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Imaginary Languages
A Reading Comprehension Passage by Common Core Texts

In the world of hobbies, I suppose mine is little strange. Some people play sports. Others make music, draw, or take photographs. I create imaginary languages.

I’ve always been interested in words. Since the age of seven, I’ve kept a dictionary on the nightstand next to my bed. Other people read magazines, fantasy novels, or mysteries. Tonight I’ll be reading pages 187-188, filch (verb) – flippant (adjective).

But I’m not satisfied with just studying words. I want to invent them. In fact, I’ve been inventing words since I started speaking. When I was two, I decided to name my bottle “mooey.” “No,” my parents would say. “Not mooey. Bottle!” “Mooey!” I would insist.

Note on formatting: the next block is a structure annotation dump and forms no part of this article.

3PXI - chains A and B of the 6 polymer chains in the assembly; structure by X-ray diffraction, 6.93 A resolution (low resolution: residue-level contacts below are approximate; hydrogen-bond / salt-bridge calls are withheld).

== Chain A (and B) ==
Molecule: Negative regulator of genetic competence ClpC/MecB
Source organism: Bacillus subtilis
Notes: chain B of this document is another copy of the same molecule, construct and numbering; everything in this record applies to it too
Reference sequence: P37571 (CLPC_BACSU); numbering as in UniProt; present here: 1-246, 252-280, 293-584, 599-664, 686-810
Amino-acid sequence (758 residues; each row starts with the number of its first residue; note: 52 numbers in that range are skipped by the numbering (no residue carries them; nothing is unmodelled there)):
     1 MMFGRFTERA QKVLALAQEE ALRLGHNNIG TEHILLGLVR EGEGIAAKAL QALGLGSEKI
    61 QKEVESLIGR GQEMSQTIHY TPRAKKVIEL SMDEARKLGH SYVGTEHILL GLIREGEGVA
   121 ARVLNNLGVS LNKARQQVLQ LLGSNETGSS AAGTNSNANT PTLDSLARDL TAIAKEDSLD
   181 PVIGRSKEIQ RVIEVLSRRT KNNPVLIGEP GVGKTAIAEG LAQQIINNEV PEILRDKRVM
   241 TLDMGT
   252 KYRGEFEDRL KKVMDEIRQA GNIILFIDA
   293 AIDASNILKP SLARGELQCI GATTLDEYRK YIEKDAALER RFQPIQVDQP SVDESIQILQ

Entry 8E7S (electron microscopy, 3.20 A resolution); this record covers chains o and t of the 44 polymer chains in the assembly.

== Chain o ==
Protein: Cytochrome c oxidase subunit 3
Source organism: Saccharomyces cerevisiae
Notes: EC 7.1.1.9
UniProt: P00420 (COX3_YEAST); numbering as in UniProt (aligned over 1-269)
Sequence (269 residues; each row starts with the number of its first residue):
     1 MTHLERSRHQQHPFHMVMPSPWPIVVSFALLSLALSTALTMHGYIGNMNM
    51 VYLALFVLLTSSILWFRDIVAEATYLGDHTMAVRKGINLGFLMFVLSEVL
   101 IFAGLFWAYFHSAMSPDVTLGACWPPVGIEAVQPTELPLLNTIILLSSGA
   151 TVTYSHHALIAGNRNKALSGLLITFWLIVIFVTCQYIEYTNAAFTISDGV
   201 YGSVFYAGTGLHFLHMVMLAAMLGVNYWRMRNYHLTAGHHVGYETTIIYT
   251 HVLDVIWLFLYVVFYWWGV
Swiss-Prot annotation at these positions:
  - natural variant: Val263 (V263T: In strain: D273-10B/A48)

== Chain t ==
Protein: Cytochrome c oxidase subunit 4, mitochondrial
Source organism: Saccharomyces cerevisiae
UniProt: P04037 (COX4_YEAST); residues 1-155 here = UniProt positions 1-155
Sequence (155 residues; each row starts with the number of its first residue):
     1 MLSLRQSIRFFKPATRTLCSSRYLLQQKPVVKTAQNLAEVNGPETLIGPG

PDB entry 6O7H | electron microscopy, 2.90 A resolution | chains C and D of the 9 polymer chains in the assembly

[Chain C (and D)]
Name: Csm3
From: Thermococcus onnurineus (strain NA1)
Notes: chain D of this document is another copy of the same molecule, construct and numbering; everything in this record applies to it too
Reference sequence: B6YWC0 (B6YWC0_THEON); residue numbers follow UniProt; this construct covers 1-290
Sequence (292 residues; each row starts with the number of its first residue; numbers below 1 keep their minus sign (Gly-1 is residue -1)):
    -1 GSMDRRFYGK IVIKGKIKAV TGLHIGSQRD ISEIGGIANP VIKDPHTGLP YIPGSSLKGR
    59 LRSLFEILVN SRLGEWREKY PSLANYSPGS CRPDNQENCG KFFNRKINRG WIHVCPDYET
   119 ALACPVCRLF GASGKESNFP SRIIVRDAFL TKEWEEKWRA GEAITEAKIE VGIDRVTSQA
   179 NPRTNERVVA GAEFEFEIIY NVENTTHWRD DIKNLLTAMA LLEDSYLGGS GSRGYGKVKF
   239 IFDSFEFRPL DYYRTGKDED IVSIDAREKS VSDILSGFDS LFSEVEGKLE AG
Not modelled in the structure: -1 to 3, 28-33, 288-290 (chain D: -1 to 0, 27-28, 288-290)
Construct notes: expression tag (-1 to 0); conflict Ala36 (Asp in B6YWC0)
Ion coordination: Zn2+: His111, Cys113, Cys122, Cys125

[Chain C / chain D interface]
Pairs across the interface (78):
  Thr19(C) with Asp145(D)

But inventing a language involves a lot more than just making up words. Languages are like games. They follow rules and patterns. Think of word order, for example. “Ice like I cream” doesn’t make much sense, but “I like ice cream” does. When creating an imaginary language, I have to invent grammar rules as well as words.

At first, I thought I was the only person in the world who enjoyed this strange hobby. But I soon learned that I was not alone. J.R.R. Tolkien, the author of the bestselling fantasy The Lord of the Rings, was an inventor of imaginary languages. The popular television show “Game of Thrones” also has its own imaginary language called Dothraki.

My language is called Elmonieri. So far, I’ve created over two thousand words and written a basic grammar guide. But my work is far from over. After all, the English language has almost 200,000 words! That is why I expect my hobby to keep me busy for many years.

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